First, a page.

Tuesday, June 20, 2017

1636 The Foure Complexions by William Marshall

 William Marshall (British printmaker, 1617-1649) The Foure Complexions 1662 - Phlegmatic

Sir Thomas Elyot's (c 1490-1546) Castel of Helthe, 1541, "Complexion is a combynation of two dyvers qualities of the foure elements in one bodye, as hotte and drye of the Fyre: hotte and inoyste of the Ayre."
 William Marshall (British printmaker, 1617-1649) The Foure Complexions 1636 - Melancholy

Bartholomeus Anglicus (Bartholomew of England) (c 1203–1272),  Batman vppon Bartholome, "Mans bodie is made of foure Elements, that is to wit, of Earth, Water, Fire and Aire: euery seuerall hath his proper qualities. Foure be called the first and principall qualityes, that is heate, cold, drie, and moist: they be called the first qualities, because they slide first from the Elements into the things that be made of Elements."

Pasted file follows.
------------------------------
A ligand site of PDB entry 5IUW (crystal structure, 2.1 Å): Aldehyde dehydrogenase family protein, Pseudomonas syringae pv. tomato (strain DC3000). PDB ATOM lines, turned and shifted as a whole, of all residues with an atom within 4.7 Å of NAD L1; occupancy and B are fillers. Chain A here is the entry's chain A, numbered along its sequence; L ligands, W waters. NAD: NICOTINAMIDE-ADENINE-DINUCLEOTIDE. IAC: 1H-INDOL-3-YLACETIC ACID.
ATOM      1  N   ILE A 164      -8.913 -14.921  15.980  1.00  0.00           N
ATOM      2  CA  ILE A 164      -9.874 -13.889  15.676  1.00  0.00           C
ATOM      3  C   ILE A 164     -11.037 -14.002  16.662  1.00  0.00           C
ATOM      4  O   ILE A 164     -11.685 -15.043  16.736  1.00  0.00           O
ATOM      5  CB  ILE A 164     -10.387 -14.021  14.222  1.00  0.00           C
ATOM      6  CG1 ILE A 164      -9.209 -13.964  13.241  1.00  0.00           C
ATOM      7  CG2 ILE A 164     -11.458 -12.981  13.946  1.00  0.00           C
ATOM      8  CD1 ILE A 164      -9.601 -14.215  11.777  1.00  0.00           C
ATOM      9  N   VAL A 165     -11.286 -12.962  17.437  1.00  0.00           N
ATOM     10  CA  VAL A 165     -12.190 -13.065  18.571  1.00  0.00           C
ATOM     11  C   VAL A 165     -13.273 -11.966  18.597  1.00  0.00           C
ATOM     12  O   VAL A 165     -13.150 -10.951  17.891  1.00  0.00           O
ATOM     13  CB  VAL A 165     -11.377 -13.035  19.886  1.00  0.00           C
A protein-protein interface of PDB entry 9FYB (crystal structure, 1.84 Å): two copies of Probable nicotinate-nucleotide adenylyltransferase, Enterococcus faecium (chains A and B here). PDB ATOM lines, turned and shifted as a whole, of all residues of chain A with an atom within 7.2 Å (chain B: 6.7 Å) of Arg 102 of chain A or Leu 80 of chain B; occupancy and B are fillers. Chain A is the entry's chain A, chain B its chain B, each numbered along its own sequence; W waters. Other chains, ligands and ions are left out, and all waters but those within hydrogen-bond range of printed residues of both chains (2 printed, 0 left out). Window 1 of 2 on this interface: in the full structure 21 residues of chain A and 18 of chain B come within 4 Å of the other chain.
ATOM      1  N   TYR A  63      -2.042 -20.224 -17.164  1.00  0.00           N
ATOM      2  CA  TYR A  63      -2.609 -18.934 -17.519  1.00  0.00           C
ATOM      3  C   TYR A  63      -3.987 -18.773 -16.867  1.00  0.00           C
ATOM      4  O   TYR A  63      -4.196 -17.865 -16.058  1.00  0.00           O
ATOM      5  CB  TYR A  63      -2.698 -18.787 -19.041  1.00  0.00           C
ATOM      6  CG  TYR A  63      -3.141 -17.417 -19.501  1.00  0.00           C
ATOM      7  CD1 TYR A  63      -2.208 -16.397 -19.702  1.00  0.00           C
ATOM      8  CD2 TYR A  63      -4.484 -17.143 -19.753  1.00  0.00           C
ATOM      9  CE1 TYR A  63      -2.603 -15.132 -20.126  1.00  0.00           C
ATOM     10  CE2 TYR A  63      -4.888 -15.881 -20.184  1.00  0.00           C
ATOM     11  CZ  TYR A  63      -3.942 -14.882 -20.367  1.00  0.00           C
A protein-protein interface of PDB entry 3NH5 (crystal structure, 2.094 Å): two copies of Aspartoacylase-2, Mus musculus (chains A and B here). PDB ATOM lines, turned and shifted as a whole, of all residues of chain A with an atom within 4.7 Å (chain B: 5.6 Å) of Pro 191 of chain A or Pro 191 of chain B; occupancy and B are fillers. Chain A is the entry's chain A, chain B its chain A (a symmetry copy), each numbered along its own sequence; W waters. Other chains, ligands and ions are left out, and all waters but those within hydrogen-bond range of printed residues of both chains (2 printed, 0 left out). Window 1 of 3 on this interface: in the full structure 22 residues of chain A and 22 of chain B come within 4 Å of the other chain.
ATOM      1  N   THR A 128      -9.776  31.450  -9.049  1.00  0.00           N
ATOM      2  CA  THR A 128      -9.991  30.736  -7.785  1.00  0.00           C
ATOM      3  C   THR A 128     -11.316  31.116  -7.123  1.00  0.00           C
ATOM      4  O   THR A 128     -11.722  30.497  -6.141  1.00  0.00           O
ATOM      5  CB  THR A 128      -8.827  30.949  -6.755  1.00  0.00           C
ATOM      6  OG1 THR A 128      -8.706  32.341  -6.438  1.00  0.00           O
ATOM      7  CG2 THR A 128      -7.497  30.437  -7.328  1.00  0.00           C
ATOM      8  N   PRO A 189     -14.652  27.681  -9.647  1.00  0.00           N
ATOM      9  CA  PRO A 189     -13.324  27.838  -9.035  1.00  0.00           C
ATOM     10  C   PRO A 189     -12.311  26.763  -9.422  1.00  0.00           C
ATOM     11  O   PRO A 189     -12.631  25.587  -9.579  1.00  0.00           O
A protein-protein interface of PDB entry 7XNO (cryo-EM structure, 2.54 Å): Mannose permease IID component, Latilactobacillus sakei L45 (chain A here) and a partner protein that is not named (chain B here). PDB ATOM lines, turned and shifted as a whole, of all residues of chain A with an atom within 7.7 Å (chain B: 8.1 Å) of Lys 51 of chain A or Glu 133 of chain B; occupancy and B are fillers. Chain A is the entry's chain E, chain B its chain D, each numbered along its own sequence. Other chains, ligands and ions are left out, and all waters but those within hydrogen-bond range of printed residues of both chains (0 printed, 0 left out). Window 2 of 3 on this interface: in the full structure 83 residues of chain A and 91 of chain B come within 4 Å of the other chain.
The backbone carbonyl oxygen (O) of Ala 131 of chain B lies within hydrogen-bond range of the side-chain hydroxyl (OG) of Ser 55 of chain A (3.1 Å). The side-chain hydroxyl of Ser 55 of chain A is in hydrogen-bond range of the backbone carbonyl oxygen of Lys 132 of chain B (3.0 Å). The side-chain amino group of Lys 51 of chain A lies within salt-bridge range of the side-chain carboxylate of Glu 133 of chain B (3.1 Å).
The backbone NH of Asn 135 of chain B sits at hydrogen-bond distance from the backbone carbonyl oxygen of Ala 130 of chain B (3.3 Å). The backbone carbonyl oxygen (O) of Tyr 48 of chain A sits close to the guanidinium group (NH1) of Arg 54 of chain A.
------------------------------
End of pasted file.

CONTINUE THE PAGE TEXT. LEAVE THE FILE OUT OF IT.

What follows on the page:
William Marshall (British printmaker, 1617-1649) The Foure Complexions 1636 - Sanguine

Sir John Harington's (1561-1612) Englishmans Doctor, or the Schoole of Salerne, 1608,  "The watry flegmatique are fayre and white; The sanguin, roses joynd to lillies bright; The collericke, more red; the melancholy, Alluding to their name, are swart and colly."
William Marshall (British printmaker, 1617-1649) The Foure Complexions - Chollerick

From William Shakespeare's (1564-1616) Love's Labour's Lost  Act 1, Scene 2

Boy, A Woman, Master. 
Brag. Of what complexion?
Boy. Of all the foure, or the three, or the two, or one of the foure.
Brag. Tell me precifely of what complexion?
Boy. Of the sea-water Greene sir.
Brag. Is that one of the foure complexions?
Boy. As I haue read sir, and the beft of them too. 
Brag. Greene indeed is the colour of Lovers: but to haue a Love of that colour, methinkes Sampfon had small reason for it. He surely affected her for her wit.
Boy. It was so sir, for she had a greene wit.